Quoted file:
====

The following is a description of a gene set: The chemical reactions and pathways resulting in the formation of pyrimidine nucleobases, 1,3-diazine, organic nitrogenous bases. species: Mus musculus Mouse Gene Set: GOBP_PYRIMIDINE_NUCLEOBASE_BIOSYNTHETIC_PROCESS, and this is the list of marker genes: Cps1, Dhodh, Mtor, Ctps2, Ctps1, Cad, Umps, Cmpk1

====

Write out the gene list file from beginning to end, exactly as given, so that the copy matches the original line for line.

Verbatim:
The following is a description of a gene set: The chemical reactions and pathways resulting in the formation of pyrimidine nucleobases, 1,3-diazine, organic nitrogenous bases. species: Mus musculus Mouse Gene Set: GOBP_PYRIMIDINE_NUCLEOBASE_BIOSYNTHETIC_PROCESS, and this is the list of marker genes: Cps1, Dhodh, Mtor, Ctps2, Ctps1, Cad, Umps, Cmpk1